The “fly on the wall” look at campaigns has long been one of the most interesting and enthralling approaches to political reporting. Since the 1960s, books such as Theodore White’s The Making of the President series and Joe McGinniss’s The Selling of the President 1968 have told engaging stories with insightful personal details and drama. In the decades following, other authors joined in, including Bob Woodward and the now defunct team of Mark Halperin and John Heilemann.

White was the pioneer. A former Time magazine reporter who had written a novel, The Mountain Road (1958), later made into a movie starring Jimmy Stewart, White had this idea of chronicling an entire campaign from a narrative perspective. He used the money from his novel to pay his expenses and travel the country, observing the various presidential hopefuls. In his book, he gave readers something they had never experienced before: an insider’s view of what candidates and their aides said to one another behind closed doors. As David Shribman wrote about White in 2012, “He was both dramaturge and playwright, and he transformed the U.S. presidential election from news story into docudrama.”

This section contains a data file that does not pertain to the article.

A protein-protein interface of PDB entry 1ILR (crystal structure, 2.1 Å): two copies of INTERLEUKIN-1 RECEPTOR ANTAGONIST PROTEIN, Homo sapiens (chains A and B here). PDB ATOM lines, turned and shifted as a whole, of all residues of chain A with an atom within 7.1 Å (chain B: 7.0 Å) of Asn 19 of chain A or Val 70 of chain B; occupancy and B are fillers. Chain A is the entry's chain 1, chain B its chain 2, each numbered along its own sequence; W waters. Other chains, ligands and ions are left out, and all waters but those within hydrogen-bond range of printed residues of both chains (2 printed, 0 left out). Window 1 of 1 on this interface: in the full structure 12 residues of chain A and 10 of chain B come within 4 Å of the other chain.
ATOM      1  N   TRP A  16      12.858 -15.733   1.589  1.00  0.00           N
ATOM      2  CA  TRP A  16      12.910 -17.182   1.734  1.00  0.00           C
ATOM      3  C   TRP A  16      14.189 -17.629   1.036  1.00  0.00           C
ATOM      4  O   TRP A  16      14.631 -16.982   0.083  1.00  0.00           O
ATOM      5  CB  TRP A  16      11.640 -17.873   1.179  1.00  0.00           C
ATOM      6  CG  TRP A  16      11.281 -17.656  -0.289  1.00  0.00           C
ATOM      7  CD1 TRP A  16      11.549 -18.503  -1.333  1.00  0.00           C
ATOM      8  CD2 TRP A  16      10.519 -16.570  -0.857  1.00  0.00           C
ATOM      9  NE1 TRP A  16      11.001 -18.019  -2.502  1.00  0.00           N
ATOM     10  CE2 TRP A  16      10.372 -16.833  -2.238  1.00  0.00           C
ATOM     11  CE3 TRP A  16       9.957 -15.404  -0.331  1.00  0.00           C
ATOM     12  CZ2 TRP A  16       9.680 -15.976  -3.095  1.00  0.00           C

White’s The Making of the President 1960 was a cultural and political phenomenon, selling 4.2 million copies and winning a Pulitzer Prize. White

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